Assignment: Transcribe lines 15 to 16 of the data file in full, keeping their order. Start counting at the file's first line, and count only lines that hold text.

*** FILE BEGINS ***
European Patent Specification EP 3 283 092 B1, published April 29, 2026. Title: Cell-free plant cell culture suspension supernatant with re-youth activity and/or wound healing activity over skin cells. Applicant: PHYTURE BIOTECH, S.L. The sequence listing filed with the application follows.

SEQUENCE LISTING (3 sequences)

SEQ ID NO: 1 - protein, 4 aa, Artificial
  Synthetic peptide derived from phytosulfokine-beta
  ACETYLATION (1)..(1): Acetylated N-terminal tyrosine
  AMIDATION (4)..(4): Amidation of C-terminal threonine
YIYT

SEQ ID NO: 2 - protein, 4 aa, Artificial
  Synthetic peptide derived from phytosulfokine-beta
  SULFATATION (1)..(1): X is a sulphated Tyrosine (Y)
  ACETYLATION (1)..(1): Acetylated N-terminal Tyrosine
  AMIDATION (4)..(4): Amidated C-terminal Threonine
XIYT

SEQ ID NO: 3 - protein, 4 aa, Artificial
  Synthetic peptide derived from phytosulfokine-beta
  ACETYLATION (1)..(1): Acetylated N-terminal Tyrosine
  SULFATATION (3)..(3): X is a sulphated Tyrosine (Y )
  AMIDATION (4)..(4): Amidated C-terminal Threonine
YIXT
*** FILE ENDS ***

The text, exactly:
  Synthetic peptide derived from phytosulfokine-beta
  ACETYLATION (1)..(1): Acetylated N-terminal Tyrosine